I've touched on performance variance in my randomness article and gave Prismata as an example of a game that has a lot of it with no randomness, but didn't give much advice on how to replicate it. I've gained some insight. Prismata achieves its performance variance by having a few decisions (the first few turns) meet a few criteria:
They have the highest skill ceiling in the game. A good player plays close to optimally for most of the duration of most Prismata matches, but even the best players often choose the wrong opening.
There are few options to pick from, so a guess based on a poor understanding of Prismata theory is reasonably likely to be correct.
They are the most important decisions in the game.
Combined, these factors mean that a weaker player has a significant chance of playing a better opening than a stronger player, and that if they do, they have a high chance of winning the game.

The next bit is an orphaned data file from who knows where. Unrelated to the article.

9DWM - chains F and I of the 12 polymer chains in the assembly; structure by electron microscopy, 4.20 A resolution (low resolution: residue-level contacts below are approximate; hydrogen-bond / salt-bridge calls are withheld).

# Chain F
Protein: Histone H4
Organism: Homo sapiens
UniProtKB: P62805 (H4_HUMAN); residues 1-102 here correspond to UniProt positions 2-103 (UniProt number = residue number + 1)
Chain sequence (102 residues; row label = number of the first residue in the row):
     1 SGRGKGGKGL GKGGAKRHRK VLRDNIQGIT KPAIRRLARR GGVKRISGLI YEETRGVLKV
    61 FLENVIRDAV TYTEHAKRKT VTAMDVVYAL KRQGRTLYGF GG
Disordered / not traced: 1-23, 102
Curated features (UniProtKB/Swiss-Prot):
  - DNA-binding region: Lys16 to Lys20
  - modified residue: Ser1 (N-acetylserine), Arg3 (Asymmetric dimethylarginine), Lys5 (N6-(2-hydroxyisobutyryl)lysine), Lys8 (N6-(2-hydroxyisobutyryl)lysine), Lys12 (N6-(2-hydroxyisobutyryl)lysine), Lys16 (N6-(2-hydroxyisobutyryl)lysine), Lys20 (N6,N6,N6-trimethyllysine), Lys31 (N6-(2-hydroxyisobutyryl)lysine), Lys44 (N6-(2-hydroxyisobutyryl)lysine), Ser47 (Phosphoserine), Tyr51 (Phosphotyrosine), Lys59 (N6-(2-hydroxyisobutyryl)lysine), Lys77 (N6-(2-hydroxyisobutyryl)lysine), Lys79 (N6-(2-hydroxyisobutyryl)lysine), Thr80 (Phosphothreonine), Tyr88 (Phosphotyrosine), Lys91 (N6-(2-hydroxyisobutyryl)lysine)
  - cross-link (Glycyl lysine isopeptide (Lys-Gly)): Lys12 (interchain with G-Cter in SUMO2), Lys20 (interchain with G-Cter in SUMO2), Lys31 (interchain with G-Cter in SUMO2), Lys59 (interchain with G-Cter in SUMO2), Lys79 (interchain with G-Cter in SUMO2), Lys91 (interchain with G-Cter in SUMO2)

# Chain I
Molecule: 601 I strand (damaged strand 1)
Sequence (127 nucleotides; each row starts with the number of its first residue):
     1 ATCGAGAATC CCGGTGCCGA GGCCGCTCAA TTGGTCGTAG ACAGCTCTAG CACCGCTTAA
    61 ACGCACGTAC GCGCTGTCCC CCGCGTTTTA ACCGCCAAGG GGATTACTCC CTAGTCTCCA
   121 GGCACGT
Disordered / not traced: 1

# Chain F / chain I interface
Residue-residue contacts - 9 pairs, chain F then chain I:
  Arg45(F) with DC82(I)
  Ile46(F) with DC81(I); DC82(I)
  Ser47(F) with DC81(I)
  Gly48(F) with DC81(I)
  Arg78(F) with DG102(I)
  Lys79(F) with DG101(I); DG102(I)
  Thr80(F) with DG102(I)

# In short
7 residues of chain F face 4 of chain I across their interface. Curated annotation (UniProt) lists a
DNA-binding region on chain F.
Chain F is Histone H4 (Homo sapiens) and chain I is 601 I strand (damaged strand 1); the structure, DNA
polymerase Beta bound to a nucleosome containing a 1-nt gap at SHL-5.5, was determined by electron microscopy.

If you can have a few decisions in your game copy these traits, you can replicate Prismata's performance variance.
It's worth saying that in general, this combination of traits is likely to entail a frustrating faux feedback loop as one early mistake can trump a match full of better decisions. Prismata has a solution for that too which should hopefully be copied at the same time: it's not obvious who's winning. I explain this in the feedback loop article.